Our Puli rover will be able to provide transportation services on the surface of the Moon. Puli’s main focus is to develop a low cost, lightweight planetary rover platform with unique high mobility capabilities, which can survive in the harsh lunar environment. The customizable rover will provide transportation, control and communication of various measuring devices that will play an important role in the discovery and exploitation of lunar resources. One of the most important “treasures” on the Moon is water ice, from which hydrogen and oxygen can be produced – and this is just excellent rocket fuel. That’s why there’s a lot of interest in technologies that can detect water ice on the Moon, so to speak, under our feet.
We designed the Puli Lunar Water Snooper exactly for these task: it identifies hydrogen and therefore all hydrogen-bearing volatiles like water ice, it measures quantity and distribution of these resources in the lunar surface regolith. Because of the extremely small weight and size of the PLSW instrument, it can even be mounted on a 2 kg rover. We are very proud that our design won the First Prize of NASA’s “Honey, I shrunk the NASA Payload” challenge.
Research and development of the necessary technologies and the ride to the Moon are not free either, and one of the biggest challenges for Puli is to raise money. Among the traditional options, sponsorship and the involvement of venture capital are pretty challenging ones to realize, since private Moon exploration is a very new area, quite far away from the usual endeavors. That’s why we decided to, in a somewhat unusual way, try to generate a wide community support for our project. Puskas an the Golden Soccer Team has achieved legendary results, let’s just think of the sensational 6-3 win over England in the Wembley Stadium, or Puskas’s career with Real Madrid, and we can also say for sure that it had a big impact on football as a whole and on Hungarians as well. Similarly, we hope that Puli Space and our Moon ride will be remembered that we Hungarians also took care of the birth of the cislunar economy. And of course – I am passionate about good soccer as well. Puskás is perhaps still the most well-known Hungarian personality in the world. I remember also a nice personal experience: in the famous Marrakesh market my Moroccan friends took me to a little shop to buy some dates and figs and when the sales guy heard where I was coming from, he immediately shouted “Puskas, Puskas”. And let’s not forget the merits of the Golden Team!
The Puli Spacetime plaque is a unique time capsule, this will travel to the Moon next. It is a 20 cm x 20 cm plaque that we want to implement in two versions. One is a so-called. ceramic microfilm, a ceramic plate on which up to 5 million characters can be stored with a special laser engraving technology. And you just need a simple 10x magnifying glass to read it even in ten thousand years from now – just think of the Babylonian clay tablets! This ceramic plaque will go to the World Heritage Salt Mine in Hallstadt as part of perhaps the world’s most exciting time capsule project, the Memory of Mankind, and an aluminum replica will travel to the Moon on the Astrobotic Peregrine spacecraft.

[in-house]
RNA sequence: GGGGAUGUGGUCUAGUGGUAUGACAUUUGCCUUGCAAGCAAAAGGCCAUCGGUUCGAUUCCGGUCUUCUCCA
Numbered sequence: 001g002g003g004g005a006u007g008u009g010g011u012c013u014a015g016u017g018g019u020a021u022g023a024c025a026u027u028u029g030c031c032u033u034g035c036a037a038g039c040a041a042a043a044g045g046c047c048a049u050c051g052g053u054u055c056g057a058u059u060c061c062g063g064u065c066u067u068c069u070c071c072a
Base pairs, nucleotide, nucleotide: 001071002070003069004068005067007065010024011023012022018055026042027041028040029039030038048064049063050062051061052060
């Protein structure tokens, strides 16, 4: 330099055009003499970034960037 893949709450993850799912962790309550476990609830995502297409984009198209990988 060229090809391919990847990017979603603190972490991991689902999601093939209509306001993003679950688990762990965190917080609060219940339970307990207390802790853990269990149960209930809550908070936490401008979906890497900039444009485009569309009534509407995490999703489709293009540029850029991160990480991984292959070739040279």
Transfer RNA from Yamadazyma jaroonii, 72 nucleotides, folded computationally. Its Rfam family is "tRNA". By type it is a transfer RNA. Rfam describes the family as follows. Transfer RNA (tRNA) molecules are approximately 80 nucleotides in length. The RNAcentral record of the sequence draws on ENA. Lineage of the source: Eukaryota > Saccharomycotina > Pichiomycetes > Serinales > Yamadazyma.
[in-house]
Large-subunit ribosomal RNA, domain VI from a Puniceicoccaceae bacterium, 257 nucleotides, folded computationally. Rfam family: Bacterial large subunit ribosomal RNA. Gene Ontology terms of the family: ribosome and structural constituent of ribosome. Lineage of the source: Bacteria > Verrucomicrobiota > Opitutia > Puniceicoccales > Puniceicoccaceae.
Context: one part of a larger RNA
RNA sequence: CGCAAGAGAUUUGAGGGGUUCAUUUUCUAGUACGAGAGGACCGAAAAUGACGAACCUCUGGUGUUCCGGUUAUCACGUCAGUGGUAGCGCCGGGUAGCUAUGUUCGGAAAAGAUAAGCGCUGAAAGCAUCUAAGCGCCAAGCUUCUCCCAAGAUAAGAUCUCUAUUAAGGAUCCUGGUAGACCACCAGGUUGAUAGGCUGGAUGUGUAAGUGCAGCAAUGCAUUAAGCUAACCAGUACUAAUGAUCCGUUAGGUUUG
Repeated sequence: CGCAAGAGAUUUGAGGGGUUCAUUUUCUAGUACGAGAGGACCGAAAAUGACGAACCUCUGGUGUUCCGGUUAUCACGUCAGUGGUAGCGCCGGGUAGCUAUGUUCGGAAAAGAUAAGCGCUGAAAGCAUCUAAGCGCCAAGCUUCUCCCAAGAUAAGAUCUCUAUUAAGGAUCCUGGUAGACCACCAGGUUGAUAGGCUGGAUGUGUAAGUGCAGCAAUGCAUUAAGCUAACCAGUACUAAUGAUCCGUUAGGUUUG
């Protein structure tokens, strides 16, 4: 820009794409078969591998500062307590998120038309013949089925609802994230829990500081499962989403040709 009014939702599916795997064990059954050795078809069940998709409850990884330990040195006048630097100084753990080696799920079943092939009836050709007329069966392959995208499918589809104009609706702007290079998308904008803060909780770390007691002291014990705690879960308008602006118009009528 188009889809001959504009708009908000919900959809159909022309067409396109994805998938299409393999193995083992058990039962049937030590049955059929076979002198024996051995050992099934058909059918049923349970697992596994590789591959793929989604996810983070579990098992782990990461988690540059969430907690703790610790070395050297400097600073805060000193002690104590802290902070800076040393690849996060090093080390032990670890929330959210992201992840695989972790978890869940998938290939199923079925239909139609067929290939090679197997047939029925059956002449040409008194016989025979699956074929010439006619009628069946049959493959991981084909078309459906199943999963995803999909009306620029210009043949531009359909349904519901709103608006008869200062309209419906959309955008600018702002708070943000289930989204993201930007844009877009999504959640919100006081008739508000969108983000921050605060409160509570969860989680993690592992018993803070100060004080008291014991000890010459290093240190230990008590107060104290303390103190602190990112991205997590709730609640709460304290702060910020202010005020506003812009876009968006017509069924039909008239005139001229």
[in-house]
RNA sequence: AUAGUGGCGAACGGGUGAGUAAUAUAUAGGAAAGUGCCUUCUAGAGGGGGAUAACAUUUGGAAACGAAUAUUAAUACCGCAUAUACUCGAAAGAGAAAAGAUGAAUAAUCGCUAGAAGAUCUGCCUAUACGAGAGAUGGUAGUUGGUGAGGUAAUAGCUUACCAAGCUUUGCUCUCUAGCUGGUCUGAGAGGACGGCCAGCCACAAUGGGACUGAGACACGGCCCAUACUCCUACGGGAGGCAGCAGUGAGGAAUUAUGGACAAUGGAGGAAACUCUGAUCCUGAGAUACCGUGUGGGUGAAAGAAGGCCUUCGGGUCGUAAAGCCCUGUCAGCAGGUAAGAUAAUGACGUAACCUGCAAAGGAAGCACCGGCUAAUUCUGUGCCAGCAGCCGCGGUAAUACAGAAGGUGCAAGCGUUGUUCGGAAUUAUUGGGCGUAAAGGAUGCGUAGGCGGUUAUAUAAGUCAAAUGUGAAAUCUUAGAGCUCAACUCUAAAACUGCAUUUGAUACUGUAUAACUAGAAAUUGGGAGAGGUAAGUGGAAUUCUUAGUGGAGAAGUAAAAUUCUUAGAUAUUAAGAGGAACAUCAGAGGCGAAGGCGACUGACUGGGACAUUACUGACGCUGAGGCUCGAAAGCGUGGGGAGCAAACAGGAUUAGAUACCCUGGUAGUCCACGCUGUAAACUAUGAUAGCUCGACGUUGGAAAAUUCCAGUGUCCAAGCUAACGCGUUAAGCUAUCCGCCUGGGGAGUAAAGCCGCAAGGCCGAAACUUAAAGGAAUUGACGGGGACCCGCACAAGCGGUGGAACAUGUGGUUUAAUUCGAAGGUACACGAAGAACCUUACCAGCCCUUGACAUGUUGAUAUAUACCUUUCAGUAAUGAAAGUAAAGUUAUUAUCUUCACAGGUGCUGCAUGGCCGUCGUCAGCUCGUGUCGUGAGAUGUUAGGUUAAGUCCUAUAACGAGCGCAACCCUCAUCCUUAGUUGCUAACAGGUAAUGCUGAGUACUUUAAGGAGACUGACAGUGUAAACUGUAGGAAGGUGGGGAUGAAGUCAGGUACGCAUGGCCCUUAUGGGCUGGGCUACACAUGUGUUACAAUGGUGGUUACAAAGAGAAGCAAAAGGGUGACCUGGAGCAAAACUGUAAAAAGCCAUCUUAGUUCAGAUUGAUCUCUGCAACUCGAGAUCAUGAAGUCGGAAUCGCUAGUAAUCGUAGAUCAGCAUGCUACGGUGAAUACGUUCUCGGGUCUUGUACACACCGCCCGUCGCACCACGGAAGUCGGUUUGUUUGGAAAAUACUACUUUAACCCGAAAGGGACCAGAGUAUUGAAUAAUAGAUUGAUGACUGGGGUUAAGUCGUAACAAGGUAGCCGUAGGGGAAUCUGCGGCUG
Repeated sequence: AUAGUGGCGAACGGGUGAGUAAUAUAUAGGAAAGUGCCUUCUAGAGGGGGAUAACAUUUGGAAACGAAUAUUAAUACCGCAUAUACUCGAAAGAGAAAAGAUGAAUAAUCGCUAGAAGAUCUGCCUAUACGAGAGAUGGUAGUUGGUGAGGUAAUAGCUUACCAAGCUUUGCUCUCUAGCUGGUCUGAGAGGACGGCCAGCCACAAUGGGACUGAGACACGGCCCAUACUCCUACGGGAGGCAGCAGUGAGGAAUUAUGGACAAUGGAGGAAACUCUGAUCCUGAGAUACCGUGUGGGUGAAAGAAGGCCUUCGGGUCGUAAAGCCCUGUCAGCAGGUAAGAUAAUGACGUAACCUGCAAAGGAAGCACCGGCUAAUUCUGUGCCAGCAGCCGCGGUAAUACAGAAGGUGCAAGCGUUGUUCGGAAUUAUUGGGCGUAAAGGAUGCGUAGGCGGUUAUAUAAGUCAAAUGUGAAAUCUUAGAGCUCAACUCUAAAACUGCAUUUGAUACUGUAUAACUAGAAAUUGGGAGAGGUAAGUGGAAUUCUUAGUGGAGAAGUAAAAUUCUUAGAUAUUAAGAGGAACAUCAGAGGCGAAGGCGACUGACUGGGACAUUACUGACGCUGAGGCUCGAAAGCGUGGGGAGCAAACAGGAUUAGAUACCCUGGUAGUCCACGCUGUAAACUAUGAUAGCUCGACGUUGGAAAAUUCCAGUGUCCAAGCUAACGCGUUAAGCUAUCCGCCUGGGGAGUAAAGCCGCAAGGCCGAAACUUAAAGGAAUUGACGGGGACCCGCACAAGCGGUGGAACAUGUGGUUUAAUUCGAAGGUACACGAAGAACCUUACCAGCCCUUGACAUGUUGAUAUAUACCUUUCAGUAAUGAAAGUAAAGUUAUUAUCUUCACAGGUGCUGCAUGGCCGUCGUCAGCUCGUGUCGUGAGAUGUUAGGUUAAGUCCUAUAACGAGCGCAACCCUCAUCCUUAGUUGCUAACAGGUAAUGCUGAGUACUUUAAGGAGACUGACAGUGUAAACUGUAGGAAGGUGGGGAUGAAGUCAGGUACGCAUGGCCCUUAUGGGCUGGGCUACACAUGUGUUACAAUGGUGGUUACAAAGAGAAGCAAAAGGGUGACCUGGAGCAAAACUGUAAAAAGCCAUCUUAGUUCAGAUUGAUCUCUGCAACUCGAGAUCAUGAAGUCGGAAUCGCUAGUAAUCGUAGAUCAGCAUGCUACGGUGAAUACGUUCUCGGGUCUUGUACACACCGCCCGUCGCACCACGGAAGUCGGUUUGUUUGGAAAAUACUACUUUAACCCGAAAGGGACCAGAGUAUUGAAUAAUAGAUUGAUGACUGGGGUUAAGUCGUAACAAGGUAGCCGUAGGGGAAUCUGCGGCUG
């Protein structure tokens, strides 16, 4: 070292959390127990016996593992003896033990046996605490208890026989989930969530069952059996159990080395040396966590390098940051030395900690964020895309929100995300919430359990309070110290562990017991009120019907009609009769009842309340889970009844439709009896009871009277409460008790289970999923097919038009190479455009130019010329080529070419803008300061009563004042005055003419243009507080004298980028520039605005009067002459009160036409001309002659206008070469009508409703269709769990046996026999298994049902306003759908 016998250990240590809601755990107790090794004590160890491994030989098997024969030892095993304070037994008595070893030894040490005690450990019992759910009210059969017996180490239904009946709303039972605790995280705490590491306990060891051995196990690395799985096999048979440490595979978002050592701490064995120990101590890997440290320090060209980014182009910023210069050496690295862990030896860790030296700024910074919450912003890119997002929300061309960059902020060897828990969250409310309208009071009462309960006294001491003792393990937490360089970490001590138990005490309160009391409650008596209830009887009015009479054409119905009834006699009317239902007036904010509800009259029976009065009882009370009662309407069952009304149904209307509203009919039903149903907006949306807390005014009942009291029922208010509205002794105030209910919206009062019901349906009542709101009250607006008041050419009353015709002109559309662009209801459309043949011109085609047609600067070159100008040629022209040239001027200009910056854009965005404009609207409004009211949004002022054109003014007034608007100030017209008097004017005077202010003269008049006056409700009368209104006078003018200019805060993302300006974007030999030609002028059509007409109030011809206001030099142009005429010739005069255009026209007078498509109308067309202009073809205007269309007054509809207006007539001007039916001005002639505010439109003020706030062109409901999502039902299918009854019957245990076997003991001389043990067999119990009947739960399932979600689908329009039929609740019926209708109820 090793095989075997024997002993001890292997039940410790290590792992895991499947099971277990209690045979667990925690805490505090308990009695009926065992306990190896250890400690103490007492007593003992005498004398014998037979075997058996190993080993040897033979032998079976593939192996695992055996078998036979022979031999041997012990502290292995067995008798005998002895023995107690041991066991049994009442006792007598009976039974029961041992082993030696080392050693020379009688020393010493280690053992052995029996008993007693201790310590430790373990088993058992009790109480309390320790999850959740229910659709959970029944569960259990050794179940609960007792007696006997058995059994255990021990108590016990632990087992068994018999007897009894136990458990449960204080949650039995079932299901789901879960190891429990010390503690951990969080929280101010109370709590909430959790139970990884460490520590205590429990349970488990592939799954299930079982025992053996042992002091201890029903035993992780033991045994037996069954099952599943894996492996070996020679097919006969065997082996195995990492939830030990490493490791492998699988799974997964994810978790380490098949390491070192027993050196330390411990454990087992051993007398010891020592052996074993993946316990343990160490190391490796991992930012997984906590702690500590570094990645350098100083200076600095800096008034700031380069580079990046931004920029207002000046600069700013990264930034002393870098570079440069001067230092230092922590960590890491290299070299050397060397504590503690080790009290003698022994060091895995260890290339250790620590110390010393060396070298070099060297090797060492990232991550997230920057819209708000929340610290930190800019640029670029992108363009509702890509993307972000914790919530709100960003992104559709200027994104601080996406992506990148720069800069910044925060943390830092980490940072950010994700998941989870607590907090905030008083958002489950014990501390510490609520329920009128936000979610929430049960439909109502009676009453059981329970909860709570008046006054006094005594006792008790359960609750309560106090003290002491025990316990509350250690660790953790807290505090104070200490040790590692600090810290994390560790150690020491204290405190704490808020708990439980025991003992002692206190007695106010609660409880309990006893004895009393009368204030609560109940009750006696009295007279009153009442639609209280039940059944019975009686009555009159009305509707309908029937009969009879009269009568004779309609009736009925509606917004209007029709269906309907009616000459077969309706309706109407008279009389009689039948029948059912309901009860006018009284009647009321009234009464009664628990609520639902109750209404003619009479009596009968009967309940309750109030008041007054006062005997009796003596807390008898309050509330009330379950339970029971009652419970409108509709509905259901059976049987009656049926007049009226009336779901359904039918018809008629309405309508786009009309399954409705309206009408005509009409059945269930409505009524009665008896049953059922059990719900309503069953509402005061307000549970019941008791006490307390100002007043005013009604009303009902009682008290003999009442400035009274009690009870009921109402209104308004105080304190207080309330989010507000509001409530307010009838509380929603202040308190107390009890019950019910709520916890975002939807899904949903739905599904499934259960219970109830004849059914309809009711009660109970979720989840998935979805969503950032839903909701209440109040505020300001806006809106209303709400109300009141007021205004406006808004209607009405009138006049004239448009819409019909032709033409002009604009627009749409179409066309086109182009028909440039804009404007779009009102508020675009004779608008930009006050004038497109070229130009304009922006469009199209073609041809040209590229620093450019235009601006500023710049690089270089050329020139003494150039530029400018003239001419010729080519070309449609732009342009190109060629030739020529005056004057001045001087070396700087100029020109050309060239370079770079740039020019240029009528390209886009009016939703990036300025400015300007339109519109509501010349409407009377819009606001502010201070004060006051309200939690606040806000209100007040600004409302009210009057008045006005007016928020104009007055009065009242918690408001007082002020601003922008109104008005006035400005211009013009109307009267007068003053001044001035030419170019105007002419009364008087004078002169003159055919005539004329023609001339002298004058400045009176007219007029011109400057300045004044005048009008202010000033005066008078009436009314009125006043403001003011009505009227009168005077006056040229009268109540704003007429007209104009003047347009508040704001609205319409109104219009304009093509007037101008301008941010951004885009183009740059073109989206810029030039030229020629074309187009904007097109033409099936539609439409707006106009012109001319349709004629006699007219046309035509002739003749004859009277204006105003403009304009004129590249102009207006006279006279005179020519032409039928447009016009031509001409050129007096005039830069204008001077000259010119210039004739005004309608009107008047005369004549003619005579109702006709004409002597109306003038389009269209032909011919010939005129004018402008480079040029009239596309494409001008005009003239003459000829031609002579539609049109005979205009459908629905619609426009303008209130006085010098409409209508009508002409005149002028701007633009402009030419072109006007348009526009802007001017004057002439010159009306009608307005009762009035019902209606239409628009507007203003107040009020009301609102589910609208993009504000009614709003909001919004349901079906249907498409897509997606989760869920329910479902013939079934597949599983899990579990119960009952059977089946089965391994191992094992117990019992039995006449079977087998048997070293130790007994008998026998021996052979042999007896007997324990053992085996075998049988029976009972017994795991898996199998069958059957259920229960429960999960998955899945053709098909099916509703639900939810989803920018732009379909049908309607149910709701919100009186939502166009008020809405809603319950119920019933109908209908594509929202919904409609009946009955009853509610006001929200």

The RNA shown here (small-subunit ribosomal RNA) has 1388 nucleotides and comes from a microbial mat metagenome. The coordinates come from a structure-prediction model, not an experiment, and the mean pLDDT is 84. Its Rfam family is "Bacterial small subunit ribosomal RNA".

In fact, everyone can take part in creating the content of the Spacetime plaque: we want to compile a colorful “carpet” of family events, memories, laudations of artists, athletes, companies. We chose the Golden Team story to be one of the first themes of the plaque; we believe that to commemorate the Mighty Magyars even on the Moon can give a good start to the whole plaque project. We will capture the story of the legendary team in twelve lunar notes of two thousand characters each, for a total of 24 thousand characters.
There are examples of successful crowd funding of space projects. These usually worked when there existed a community that resonated with the specific project and the project also had the right professional marketing support. We think that combining soccer history with a project that evokes the future can be an exciting mix to bring sports fans and space geeks together. This is complemented by the absolute professional support of Tokeportal, so I am confident that we will reach the HUF 1.2 million campaign goal and that the Golden Team can go to the moon! And, the experience of a successful campaign will definitely give us additional motivation to continue or R&D efforts.
We hear that it is important for our supporters to push the space sector as one of the important industries of the future, together with messages about Hungarian success stories – especially, they would be happy if the Golden Team could “conquer” the moon. And there is, of course, always a little personal pride:
“Not everyone’s name will go to the Moon, but mine will be there!… And yours can go as well. Join us! Hungarians to the Moon!”